First of all, it feels like a cruel joke that 40 minutes of Black Eagle have to go by (in uncut form, anyway) before the movie has what could be considered an action scene, of Tani fleeing some of Klimenko's henchmen. The scene is a foot chase without much actual action in it, including a supposedly thrilling jump across the gap between buildings that doesn't even bother to show the gap before Tani makes it across. Incredibly, it's another 10 minutes before there's any actual martial arts, which is an incredibly short teaser of what it feels like the movie must be building to, a fight between star Kosugi and young rising star Van Damme. The film goes on to feature two more fights between Kosugi and Van Damme, neither of which is particularly impressive or memorable (the one cool trick, Van Damme falling into the splits to avoid a high strike, is used twice to diminishing effect), underlined by the fact that Andrei (spoiler) doesn't even get killed by Tani, but rather an inexplicable bit of hubris that comes out of nowhere and manages to introduce a second anti-climax into his arc by promising a gruesome punctuation mark that doesn't arrive.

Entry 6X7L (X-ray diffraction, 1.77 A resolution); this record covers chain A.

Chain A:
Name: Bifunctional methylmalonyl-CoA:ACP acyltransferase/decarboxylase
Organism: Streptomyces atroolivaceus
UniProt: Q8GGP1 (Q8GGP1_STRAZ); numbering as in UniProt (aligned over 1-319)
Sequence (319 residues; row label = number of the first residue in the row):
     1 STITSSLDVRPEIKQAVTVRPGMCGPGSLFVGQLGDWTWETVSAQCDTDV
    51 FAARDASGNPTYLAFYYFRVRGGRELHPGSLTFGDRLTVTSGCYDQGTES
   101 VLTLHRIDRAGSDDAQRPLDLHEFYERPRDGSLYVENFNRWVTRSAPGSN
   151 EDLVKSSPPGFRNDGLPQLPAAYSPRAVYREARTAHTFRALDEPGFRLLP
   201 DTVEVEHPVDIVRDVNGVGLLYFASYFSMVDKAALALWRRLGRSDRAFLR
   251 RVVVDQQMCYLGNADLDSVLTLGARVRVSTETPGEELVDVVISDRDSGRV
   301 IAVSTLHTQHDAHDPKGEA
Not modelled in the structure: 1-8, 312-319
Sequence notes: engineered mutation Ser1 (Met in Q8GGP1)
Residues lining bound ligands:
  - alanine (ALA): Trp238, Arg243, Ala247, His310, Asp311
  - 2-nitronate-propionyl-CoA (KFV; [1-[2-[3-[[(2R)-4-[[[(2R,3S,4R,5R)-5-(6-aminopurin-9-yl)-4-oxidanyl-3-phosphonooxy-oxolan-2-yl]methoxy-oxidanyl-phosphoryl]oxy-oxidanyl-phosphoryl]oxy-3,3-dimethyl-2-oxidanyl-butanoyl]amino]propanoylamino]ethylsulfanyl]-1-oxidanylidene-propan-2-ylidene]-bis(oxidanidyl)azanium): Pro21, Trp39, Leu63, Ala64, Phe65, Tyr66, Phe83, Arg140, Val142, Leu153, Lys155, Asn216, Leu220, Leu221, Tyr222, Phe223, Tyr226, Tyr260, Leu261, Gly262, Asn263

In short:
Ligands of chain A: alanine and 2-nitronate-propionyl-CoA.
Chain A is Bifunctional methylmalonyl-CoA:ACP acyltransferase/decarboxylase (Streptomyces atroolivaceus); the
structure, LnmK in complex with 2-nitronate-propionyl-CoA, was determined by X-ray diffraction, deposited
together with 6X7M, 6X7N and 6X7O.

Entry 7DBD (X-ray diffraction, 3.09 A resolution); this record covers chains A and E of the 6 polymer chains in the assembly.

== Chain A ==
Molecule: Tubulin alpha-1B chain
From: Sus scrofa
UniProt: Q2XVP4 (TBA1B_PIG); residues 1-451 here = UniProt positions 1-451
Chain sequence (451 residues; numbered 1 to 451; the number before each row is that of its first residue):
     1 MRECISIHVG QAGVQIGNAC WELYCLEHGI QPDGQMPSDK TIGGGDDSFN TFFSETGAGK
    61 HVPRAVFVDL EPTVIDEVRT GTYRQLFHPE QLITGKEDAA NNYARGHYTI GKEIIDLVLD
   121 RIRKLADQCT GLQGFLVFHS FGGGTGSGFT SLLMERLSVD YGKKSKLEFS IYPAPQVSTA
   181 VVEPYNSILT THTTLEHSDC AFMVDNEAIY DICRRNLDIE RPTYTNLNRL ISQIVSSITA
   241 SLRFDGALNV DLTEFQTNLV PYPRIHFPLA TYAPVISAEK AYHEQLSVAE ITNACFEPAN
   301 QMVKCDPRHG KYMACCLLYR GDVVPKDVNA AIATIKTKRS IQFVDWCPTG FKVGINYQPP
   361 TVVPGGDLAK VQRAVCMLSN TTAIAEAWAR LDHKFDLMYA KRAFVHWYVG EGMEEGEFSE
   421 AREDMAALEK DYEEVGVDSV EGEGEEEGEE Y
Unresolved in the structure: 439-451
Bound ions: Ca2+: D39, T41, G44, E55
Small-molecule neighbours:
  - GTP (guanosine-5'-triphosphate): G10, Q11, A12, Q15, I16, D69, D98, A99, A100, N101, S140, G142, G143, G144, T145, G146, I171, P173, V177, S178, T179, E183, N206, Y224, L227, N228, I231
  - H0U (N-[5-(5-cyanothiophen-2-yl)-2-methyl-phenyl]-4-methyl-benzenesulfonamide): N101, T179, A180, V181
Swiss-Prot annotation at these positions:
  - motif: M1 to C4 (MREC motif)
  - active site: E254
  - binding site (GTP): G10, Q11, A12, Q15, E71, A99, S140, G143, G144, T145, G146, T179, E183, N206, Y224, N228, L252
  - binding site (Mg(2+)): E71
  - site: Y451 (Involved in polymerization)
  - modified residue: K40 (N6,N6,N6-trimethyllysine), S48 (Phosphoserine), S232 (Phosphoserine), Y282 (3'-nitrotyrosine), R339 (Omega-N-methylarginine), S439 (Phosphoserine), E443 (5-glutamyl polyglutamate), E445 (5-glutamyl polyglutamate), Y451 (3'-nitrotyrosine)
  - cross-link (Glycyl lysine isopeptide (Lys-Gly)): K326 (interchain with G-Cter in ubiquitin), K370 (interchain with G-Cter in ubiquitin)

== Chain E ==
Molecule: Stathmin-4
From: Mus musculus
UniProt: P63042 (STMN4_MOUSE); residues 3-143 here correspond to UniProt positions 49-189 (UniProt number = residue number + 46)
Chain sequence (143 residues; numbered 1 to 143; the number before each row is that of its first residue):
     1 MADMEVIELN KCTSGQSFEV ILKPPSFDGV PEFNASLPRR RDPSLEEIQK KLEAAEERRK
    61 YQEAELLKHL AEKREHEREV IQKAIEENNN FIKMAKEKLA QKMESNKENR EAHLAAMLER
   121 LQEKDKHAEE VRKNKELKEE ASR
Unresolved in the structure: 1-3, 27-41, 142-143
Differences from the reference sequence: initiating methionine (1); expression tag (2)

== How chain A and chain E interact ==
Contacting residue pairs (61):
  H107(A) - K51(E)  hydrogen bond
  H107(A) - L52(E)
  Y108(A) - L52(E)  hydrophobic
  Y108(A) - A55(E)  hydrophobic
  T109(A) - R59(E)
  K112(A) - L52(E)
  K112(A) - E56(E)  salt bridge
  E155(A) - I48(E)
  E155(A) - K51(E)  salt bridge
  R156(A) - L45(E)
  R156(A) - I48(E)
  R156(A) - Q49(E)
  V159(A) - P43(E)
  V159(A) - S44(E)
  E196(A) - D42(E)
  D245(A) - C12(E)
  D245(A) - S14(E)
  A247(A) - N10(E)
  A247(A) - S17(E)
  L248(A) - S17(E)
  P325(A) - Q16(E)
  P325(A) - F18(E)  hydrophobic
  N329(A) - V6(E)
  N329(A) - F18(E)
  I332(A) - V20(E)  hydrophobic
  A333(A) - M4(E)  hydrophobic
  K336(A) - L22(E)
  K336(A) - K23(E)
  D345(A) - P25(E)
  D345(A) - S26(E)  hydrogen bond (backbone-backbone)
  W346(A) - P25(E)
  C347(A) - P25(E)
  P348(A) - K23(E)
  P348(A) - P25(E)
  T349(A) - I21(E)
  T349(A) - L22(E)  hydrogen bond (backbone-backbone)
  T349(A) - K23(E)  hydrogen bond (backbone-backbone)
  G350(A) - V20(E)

Much of the remaining screen time is devoted to Tani's relationship with his children, which is a drag. Of course, there are some metatextual elements to this storyline, in that Kosugi is obviously spending time with his real children in a cool way, but subjecting the audience to experience "Bring Your Children to Work Day" within the confines of what is ostensibly a spy thriller or an action movie at the expense of spy thrills or action is painful. Then again, it's impossible to tell if the spy movie that was eventually shredded to accommodate Kosugi's kids and JCVD was any good either -- what's left seems to be a movie where a character merely needs to swim to the bottom of the ocean, take an object out of a crashed airplane, and then leave town. Thanks to the highlighting of Van Damme, Klimenko never registers as a villain, and scenes of Tani and Klimenko butting heads just feel like a waste of time.

The film is overloaded with characters, including Patricia Parker (who nonetheless registers as one of the film's few interesting characters, getting a good bit where she leaves a calling card for Tani to find), as well as Natasha (Dorota Puzio), a random woman on the villain's side who has a whole romantic subplot with Andrei for some reason that takes up a bunch of screen time. There is also a local Malta detective tracking Tani as he leaves the bodies of henchmen in his wake, who adds nothing to the movie. The best character in the film is French's Bedelia, who has an interesting backstory, good rapport with Kosugi, and is worked into the story in interesting ways -- in fact, he's the only character whose potential fate actually generates some tension. The film climaxes with a boat explosion that is obviously a miniature, which seems to summarize the movie's ethos: it may not be good, but, it's finished.